Why Your Tenants Need the ‘How To Rent’ Guide
On the 9th July 2018, the Government released an updated version of its ‘How to Rent’ guide, subtitled “The checklist for renting in England”.
The guide is aimed at tenants as an aid to understanding their rights and responsibilities, but as a landlord you may not realise that you must provide a copy of the booklet to all your tenants.
The guide works to inform those looking to rent a residential house or flat on an assured shorthold tenancy by providing a range of information covering all stages of the process, from searching for a property to moving out, and advice if there is a dispute or things go wrong.
Importantly, by law, landlords cannot use the Section 21 (no fault) eviction procedure if the tenancy started or was renewed after 1st October 2015 unless an up-to-date version of the guide has been provided to the tenant.
Interestingly, the updated version comes less than a week after the London Assembly calls upon the Mayor of London to back a campaign to abolish Section 21, and to lobby the Government for a change in the law.
Sian Berry AM, proposing the motion stated in a press release, “London renters need to feel secure in their homes and know they can’t be thrown out on the streets for no reason… Having to move at short notice is one of the worst parts of being a private renter and ending Section 21 would make a dramatic difference and solve this problem.”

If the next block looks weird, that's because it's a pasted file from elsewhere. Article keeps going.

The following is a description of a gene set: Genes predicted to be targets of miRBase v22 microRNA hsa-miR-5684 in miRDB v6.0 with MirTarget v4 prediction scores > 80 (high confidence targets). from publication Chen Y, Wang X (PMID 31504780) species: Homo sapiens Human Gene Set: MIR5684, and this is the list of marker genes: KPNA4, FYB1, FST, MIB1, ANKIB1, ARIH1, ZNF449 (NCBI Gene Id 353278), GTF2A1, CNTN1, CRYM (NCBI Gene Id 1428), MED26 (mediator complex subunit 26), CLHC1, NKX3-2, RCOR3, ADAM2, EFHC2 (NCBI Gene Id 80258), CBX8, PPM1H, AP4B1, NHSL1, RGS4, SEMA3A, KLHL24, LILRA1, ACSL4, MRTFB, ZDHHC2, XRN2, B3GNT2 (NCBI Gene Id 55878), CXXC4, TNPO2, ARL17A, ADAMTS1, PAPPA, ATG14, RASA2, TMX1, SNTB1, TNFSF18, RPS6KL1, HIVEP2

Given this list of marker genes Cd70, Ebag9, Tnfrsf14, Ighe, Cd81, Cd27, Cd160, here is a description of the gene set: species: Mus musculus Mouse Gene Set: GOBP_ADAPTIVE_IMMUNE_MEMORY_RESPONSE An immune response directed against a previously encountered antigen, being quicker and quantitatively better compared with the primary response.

Seconding the motion, Tom Copley AM said, “Our tenancy laws were introduced 30 years ago when only 1 in 10 Londoners rented from a private landlord. Now more than a quarter of us do, including increasing numbers of families with children… It is unacceptable that landlords can use Section 21 to evict tenants for no reason.”
The ‘How to Rent’ guide claims to help tenants “create a positive relationship with your landlord”, and brings awareness to further regulations, highlighting that:
- they must be provided with an Energy Performance Certificate (EPC) by their landlord
- the rented property must achieve a minimum EPC ‘E’ rating through the MEES regulations (subject to exemptions)
- a Gas Safety Certificate must be provided at the start of the tenancy, and within 28 days of each annual gas safety check if there is a gas installation
- smoke alarms must be fitted on every floor and carbon monoxide alarms in rooms with appliances using solid fuels such as coal and wood
Although greater pressure and requirements are being placed on landlords, well-informed tenants is positive for the PRS. By understanding their rights, responsibilities and contractual obligations, along with the required compliance, potential disputes with you as a landlord can be minimised.
If you have yet to arrange an up-to-date EPC on your properties, contact us to book a quick and hassle-free assessment.
For a copy of the ‘How to Rent’ guide, you can download it from the UK Government website here: